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Gaining Exposure To The Resource Sector Through An Undervalued Investment Company & Merchant Bank

As investors, we’re always on the lookout for good companies, especially at cheap valuations. Aberdeen International [AAB:TSX] is one such company. On its website the company describes itself as a “global resource investment company and merchant bank focused on private, micro and small-cap resource companies.” When we first found out about Aberdeen International, we saw the opportunity to gain exposure to the resource sector via a deeply discounted vehicle. Aberdeen’s lines of business include acquiring royalties, providing merchant banking services (such as short term investments, bridge financings etc.) and seeding private resource companies whilst taking an active role in the management of the company in the hope of taking the company public one day. In October 2009, the company welcomed former gold mining analyst David Stein from Cormark Securities as President & COO. We were fortunate enough to interview Mr. Stein recently and you can find the transcript of our interview below. Enjoy!

Biography: David Stein was most recently a senior partner at Cormark Securities Inc., where he was a gold mining equities analyst, director and member of the executive committee. Mr. Stein joined Cormark’s predecessor Sprott Securities Inc. in 2001 and was a publishing analyst for nine years, as well as gaining experience with corporate finance and marketing. Mr. Stein holds a Master of Science degree in Economic Geology and Bachelor of Applied Science in Geological Engineering from Queen’s University, and is a CFA charter holder.

David Stein is President, COO and Director of Aberdeen International Inc

Q: As an overview, Mr. Stein, can you tell us a little bit about Aberdeen International in terms of its business plan and progress till date?

A: The “modern” business plan for Aberdeen evolved in mid-2007, when the Company raised $60 MM to become an investment company and merchant bank to provide retail and institutional shareholders with access to the proprietary deal flow from Forbes & Manhattan, one of Canada’s largest and best-known resource houses. The credit crises in 2008-2009 hit Aberdeen and the companies that it invests in very hard. Fortunately we were able to do some excellent deals during the crises with what funds we had available, and three gold deals in particular (Crocodile Gold, Avion Gold and Sulliden Gold) have allowed us to more than fully recover from the crash (as of April 30, 2010—our latest quarterly results). Despite our portfolio fully recovering from that period, our share price has not. Going into the crisis Aberdeen was trading in the $0.60-range, and lately we have been trading in the $0.40—this despite a share buy-back and the value of our gold royalties arguably are even higher today than they were in 2008 due to the higher gold price. This is one of the key reasons I decided to get involved with Aberdeen in October 2009—the company has excellent fundamentals and opportunities, but I felt I could help turn the Company around (in terms of the share price) over time.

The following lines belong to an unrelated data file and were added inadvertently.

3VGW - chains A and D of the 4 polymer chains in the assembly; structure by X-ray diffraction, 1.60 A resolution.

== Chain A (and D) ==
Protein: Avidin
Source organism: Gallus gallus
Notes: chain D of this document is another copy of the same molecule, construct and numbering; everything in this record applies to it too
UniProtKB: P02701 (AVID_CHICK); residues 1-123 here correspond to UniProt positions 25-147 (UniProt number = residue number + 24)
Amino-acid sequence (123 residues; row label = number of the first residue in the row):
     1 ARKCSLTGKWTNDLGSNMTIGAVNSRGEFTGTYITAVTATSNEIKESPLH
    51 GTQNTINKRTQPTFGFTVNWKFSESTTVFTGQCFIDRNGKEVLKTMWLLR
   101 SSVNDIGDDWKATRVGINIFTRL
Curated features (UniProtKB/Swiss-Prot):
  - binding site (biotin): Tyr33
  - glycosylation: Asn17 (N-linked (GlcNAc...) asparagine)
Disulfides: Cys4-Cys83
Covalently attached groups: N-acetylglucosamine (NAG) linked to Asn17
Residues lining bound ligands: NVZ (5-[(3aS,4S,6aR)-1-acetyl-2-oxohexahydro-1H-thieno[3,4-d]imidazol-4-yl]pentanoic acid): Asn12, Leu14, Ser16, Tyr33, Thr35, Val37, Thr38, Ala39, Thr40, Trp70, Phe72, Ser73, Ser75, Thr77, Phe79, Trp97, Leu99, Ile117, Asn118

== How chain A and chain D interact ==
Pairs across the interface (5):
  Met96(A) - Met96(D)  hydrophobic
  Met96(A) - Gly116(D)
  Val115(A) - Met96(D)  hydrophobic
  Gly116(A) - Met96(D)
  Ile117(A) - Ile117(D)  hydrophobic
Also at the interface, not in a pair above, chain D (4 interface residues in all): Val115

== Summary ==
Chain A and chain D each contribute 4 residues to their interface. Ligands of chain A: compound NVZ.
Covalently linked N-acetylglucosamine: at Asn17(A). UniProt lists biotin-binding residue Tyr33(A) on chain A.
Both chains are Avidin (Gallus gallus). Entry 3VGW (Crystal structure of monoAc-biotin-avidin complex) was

Q: As of June 15, 2010, Mr. Stein, Aberdeen’s shareholders’ equity or NAV was $104.1 million, or $1.19 per share. Given this, why do you think Aberdeen’s stock price, which is sitting at around C$0.36 cents, is so far removed from your NAV? In other words, what are investors not seeing?

A: To be fair, and compare apples to apples, let’s look at our share price on April 30, 2010 (end of our last quarter) - it closed at $0.45. That is still a huge discount vs. our shareholders’ equity of $1.19. I think a great part of the discount is our own doing. Very little effort has gone into promoting our story and value proposition to investors since the original $60 MM was raised. That is a big part of my role today. It is not something that changes overnight, but we are making good progress. Another reason is likely our small size. Its a chicken and egg scenario, but if you look at other similar companies listed on the TSX—they are much bigger in terms of market capitalization to us and trade at a tighter discount to NAV. Part of the blame also must go to the overall markets—the market for small-cap mining-related stocks has improved, but there is still a lack of willingness to invest in riskier asset classes, which includes us. Finally, there are some complicated parts of our asset base that I think the market gives us little value for; including our gold royalties and there is a legacy lawsuit on our balance sheet that we hold as an asset (we are the plaintiffs and hearing is scheduled for November 2010). Nevertheless, our investment portfolio value, which was $0.80 per share on April 30, 2010, is pretty solid with little room for dispute; so trading at such a severe discount to that is disappointing, and something we must strive to improve.